What is a DMARC Policy?

June 20, 2022  |  4 min read


A DMARC policy is an email authentication policy that allows an email sender to specify how their emails should be handled if they fail DMARC authentication. DMARC policies can be used to tell email providers to either reject or quarantine emails that fail DMARC authentication or to allow them to be delivered to the recipient’s inbox.

DMARC Policies

DMARC policies include:

  • Reject: All emails that fail DMARC authentication will be rejected and will not be delivered to the recipient’s inbox.
  • Quarantine: All emails that fail DMARC authentication will be delivered to the recipient’s spam folder instead of their inbox.
  • None: No action will be taken from receiving servers and emails that fail DMARC authentication will be delivered to the recipient’s inbox.

Enforce DMARC policy in steps?

A DMARC policy can be set to ‘none’, ‘quarantine’, or ‘reject’.

The percentage tag pct instructs ISPs to only apply the DMARC policy to a certain percentage of emails that fail the DMARC check. This allows organizations to evaluate the impact of the enforced policy before fully implementing it.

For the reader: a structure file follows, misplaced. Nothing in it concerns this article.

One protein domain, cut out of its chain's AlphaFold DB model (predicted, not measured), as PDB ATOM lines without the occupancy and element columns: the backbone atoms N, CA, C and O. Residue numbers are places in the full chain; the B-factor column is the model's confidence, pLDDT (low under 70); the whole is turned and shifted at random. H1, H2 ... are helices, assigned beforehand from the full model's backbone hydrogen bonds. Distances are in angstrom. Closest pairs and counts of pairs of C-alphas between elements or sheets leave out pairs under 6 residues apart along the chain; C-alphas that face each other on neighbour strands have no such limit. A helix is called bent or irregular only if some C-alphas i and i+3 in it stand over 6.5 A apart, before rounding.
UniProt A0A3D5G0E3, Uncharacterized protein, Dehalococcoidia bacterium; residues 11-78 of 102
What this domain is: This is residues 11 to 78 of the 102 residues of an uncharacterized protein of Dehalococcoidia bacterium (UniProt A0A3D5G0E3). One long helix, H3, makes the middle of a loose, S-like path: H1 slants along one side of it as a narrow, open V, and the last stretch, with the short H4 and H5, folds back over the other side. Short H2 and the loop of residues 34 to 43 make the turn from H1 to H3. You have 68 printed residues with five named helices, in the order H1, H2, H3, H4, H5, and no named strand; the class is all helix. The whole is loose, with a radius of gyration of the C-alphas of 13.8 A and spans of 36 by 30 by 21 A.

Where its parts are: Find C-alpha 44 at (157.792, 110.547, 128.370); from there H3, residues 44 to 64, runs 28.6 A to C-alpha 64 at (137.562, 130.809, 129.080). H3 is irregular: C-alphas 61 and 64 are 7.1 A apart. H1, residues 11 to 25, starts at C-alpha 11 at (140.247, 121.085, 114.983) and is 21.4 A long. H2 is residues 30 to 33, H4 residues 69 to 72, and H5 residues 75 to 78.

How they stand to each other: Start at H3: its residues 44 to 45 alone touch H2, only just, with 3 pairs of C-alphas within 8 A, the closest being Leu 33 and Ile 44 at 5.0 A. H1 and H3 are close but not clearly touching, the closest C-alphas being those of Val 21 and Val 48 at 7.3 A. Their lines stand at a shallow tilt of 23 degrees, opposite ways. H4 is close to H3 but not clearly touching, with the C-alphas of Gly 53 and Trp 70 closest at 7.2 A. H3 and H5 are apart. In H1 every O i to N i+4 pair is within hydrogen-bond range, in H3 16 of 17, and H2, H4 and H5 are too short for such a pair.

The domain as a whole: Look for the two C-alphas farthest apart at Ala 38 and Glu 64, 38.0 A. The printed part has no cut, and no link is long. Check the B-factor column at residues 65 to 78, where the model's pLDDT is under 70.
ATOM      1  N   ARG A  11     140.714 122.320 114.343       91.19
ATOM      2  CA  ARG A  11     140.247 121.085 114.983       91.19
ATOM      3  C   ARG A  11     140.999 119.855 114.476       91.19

Enforcing the policy in small steps will allow organizations to evaluate the impact of the enforced policy. This way, it can be determined if the enforcement results in a loss of legitimate email. Since the enforcement will only impact a small percentage of all emails, it will not result in a huge loss of legitimate emails if the setup is done incorrectly.

Utilize the PCT tag for smooth DMARC Enforcement

You can enforce your DMARC policy in small steps by using the percentage tag. This tag tells ISPs to only apply the DMARC policy to a certain percentage of the emails that fail the DMARC check. For example, setting the percentage to 50 will tell receivers to only apply the policy 50% of the time against emails that fail the DMARC check. Note that this will only work for the quarantine and reject policies, and not for the none policy.

A DMARC deployment always starts by publishing a DMARC policy of none, which only monitors email sources. After reports come in, organizations can start improving the alignment of all legitimate email sources. Once all sources are aligned, the DMARC policy can be slowly moved towards enforcing quarantine in steps of 5%, 10%, 25%, 50% to 100%. Once the 100% reject policy is published, DMARC is fully deployed and all emails that fail the DMARC check will be rejected.

How do I check my DMARC policy?

To check a DMARC record, simply enter the domain name, and our DMARC Record Checker will parse the DMARC record and display it along with additional information. This tool can be used to test and lookup DMARC records, and to evaluate each possible option and the ones that are implemented.

Do I need a DMARC policy?

DMARC ensures that only emails that are sent from your own domain are delivered to your recipients. This way, you can be sure that your visitors or customers will only see emails that you have sent yourself. This means that every domain owner should have DMARC in order to protect their domain.